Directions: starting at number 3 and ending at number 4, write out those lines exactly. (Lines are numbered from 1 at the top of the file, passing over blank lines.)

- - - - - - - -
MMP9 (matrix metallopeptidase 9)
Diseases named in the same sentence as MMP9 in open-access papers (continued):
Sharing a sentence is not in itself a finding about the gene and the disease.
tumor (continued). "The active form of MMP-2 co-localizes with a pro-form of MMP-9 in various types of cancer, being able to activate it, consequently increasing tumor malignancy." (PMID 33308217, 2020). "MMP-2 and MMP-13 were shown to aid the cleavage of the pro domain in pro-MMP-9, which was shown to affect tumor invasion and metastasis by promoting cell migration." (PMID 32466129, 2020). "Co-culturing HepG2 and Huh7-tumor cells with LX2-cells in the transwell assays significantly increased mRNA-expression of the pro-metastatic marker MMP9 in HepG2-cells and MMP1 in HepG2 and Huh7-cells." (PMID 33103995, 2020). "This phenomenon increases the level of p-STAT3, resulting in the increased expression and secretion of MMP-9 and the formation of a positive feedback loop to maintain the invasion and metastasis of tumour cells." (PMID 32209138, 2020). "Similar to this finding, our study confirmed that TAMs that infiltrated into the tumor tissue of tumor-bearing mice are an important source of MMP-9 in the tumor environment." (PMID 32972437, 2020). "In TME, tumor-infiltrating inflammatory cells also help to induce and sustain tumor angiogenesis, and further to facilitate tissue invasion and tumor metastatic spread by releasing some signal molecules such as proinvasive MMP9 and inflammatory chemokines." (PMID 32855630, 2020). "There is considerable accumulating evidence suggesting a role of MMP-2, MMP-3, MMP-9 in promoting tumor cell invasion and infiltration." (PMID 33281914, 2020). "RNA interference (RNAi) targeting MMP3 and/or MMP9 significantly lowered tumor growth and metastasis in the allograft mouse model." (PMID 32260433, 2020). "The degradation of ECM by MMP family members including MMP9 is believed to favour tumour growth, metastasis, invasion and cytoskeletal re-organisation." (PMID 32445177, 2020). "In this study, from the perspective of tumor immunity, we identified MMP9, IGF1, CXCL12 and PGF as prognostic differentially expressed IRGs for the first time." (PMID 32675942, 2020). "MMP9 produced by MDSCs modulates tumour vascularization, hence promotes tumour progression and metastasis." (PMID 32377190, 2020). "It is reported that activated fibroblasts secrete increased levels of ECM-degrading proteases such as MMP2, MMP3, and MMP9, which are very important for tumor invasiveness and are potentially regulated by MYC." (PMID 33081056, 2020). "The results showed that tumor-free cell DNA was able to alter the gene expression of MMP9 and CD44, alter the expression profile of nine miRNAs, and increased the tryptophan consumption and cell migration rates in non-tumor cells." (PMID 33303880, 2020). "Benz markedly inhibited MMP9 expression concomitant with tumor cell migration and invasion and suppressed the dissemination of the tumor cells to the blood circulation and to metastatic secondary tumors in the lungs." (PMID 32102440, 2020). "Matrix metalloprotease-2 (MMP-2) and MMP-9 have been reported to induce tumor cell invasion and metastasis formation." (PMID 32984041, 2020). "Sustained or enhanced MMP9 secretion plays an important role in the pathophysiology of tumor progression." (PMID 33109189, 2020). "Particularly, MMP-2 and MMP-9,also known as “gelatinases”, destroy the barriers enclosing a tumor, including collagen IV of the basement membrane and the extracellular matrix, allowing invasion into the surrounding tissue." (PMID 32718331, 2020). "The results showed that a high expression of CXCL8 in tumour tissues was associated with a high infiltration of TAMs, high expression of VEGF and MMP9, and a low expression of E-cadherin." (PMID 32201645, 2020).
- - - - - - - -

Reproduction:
Sharing a sentence is not in itself a finding about the gene and the disease.
tumor (continued). "The active form of MMP-2 co-localizes with a pro-form of MMP-9 in various types of cancer, being able to activate it, consequently increasing tumor malignancy." (PMID 33308217, 2020). "MMP-2 and MMP-13 were shown to aid the cleavage of the pro domain in pro-MMP-9, which was shown to affect tumor invasion and metastasis by promoting cell migration." (PMID 32466129, 2020). "Co-culturing HepG2 and Huh7-tumor cells with LX2-cells in the transwell assays significantly increased mRNA-expression of the pro-metastatic marker MMP9 in HepG2-cells and MMP1 in HepG2 and Huh7-cells." (PMID 33103995, 2020). "This phenomenon increases the level of p-STAT3, resulting in the increased expression and secretion of MMP-9 and the formation of a positive feedback loop to maintain the invasion and metastasis of tumour cells." (PMID 32209138, 2020). "Similar to this finding, our study confirmed that TAMs that infiltrated into the tumor tissue of tumor-bearing mice are an important source of MMP-9 in the tumor environment." (PMID 32972437, 2020). "In TME, tumor-infiltrating inflammatory cells also help to induce and sustain tumor angiogenesis, and further to facilitate tissue invasion and tumor metastatic spread by releasing some signal molecules such as proinvasive MMP9 and inflammatory chemokines." (PMID 32855630, 2020). "There is considerable accumulating evidence suggesting a role of MMP-2, MMP-3, MMP-9 in promoting tumor cell invasion and infiltration." (PMID 33281914, 2020). "RNA interference (RNAi) targeting MMP3 and/or MMP9 significantly lowered tumor growth and metastasis in the allograft mouse model." (PMID 32260433, 2020). "The degradation of ECM by MMP family members including MMP9 is believed to favour tumour growth, metastasis, invasion and cytoskeletal re-organisation." (PMID 32445177, 2020). "In this study, from the perspective of tumor immunity, we identified MMP9, IGF1, CXCL12 and PGF as prognostic differentially expressed IRGs for the first time." (PMID 32675942, 2020). "MMP9 produced by MDSCs modulates tumour vascularization, hence promotes tumour progression and metastasis." (PMID 32377190, 2020). "It is reported that activated fibroblasts secrete increased levels of ECM-degrading proteases such as MMP2, MMP3, and MMP9, which are very important for tumor invasiveness and are potentially regulated by MYC." (PMID 33081056, 2020). "The results showed that tumor-free cell DNA was able to alter the gene expression of MMP9 and CD44, alter the expression profile of nine miRNAs, and increased the tryptophan consumption and cell migration rates in non-tumor cells." (PMID 33303880, 2020). "Benz markedly inhibited MMP9 expression concomitant with tumor cell migration and invasion and suppressed the dissemination of the tumor cells to the blood circulation and to metastatic secondary tumors in the lungs." (PMID 32102440, 2020). "Matrix metalloprotease-2 (MMP-2) and MMP-9 have been reported to induce tumor cell invasion and metastasis formation." (PMID 32984041, 2020). "Sustained or enhanced MMP9 secretion plays an important role in the pathophysiology of tumor progression." (PMID 33109189, 2020). "Particularly, MMP-2 and MMP-9,also known as “gelatinases”, destroy the barriers enclosing a tumor, including collagen IV of the basement membrane and the extracellular matrix, allowing invasion into the surrounding tissue." (PMID 32718331, 2020). "The results showed that a high expression of CXCL8 in tumour tissues was associated with a high infiltration of TAMs, high expression of VEGF and MMP9, and a low expression of E-cadherin." (PMID 32201645, 2020).